NIH Advisory Councils Discuss New Advances, Budget Issues

On January 27, Endocrine Society attended the 200th meeting of the National Diabetes and Digestive and Kidney Diseases (NIDDK) Advisory Council. Society members Lee Kaplan, MD, PhD; Alan Saltiel, PhD; Jerry Palmer, MD; and Joel Elmquist, PhD, DVM, are members of the Council. Endocrine Society member Steven Kahn, MB, CHE, served as an ad hoc Council member for this meeting.

During the open session of the meeting, the Director of NIDDK, Griffin Rodgers, MD, MACP, announced the publication of Recent Advances & Emerging Opportunities 2016.

This report, issued annually, highlights important advances and discoveries that resulted from NIDDK-funded research over the previous fiscal year. Rodgers then gave the Council an update on the NIDDK budget process, including the additional funds provided by the omnibus appropriations bill for FY 2016. The NIDDK expects that the regular R01 payline will be maintained at the 13th percentile, with grants requesting over $500,000 in direct costs having a payline of 8%. Early stage investigators (ESIs) will have a differential payline of 18%, while first competitive renewal applications of R01 grants awarded to NIDDK ESIs will have a payline of 15%.

During the open session of the Diabetes, Endocrinology and Metabolism (DEM) Subcommittee, Council members discussed initiatives that NIDDK might pursue. NIDDK staff presented potential initiatives on 1) circadian biology, sleep and diabetes; 2) clinical studies of diabetic foot ulcers; 3) sleep apnea, glycemia, and type 2 diabetes; and 4) type 2 diabetes prevention and management. The Council gave advice on key focus areas and priority topics for these proposed initiatives.

During the open session of the National Advisory Child Health and Human Development Council (NACHHD) on January 21, Acting Director Catherine Spong, MD, gave the Advisory Council an update on the new Environmental influences on Child Health Outcomes (ECHO) program and plans for archiving data from ECHO studies so that it can be used by other researchers. Spong also described how NICHD plans to allocate funds from the Fiscal Year (FY) 2016 budget increase, of which NICHD will receive nearly $51.4 million. Of this total, nearly $20.5 million will go to required increases in trans-NIH initiatives such as the BRAIN initiative. Additionally, NICHD plans to use funds to support additional FY 2015 grants that were at the published payline for the institute. After accounting for these and other expenditures, NICHD will have nearly $6.7 million left in additional available funds for FY2016.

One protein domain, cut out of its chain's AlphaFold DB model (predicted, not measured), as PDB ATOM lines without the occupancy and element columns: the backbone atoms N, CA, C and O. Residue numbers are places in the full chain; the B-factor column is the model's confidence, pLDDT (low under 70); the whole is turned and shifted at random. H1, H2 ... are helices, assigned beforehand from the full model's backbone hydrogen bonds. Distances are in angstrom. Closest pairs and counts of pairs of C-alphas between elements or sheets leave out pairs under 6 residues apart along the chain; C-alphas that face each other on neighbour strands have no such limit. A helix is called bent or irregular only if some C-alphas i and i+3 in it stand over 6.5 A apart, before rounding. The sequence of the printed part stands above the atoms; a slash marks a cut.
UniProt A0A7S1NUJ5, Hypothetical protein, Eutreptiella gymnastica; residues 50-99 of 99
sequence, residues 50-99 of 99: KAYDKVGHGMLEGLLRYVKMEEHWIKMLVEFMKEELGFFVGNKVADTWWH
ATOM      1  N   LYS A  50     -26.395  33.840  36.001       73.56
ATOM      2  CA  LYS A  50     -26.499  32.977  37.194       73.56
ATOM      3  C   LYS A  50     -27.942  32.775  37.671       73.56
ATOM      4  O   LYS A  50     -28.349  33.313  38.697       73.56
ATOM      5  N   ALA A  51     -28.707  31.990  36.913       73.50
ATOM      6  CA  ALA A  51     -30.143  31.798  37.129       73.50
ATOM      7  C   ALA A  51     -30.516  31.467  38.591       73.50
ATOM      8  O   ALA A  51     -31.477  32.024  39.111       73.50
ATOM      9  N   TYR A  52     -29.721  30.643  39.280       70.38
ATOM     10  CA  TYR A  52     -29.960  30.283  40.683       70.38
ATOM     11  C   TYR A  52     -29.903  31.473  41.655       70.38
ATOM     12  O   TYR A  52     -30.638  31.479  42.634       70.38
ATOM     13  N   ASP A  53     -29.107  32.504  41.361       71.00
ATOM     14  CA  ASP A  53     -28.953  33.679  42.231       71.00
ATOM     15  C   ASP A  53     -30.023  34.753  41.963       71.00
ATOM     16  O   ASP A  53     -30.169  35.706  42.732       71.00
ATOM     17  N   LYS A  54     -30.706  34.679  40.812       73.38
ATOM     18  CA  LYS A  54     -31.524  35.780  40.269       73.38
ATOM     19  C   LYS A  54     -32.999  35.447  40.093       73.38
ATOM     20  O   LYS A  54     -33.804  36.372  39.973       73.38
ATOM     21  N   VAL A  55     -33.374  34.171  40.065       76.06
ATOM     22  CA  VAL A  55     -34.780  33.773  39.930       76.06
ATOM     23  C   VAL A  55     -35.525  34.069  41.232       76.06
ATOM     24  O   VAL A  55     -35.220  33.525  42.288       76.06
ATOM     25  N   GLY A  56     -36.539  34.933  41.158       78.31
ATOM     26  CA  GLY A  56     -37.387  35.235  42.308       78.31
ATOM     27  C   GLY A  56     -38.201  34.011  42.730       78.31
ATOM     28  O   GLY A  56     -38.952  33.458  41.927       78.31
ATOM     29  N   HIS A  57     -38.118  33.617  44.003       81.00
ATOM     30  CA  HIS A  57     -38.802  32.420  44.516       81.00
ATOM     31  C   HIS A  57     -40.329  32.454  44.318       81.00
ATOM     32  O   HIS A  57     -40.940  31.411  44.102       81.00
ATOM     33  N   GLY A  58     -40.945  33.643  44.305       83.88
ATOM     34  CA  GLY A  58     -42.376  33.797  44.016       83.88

NICHD Associate Director for Extramural Research, Della Hann, PhD, then gave a report to the Advisory Council. Hann indicated that the NICHD received a significant increase in grant applications in FY2015, and that this increase is roughly in alignment with a trend of increasing numbers of applications requesting more funds on average. The Advisory Council then discussed the implementation of recommendations from the review of the research training programs at NICHD, these included shifting support from institutional K awards to individual K awards, increasing the success rate for K99/R00 grants, and modifying the salaries for K08 and K23 awardees.

Laakso is the associate director, Science Policy, Endocrine Society

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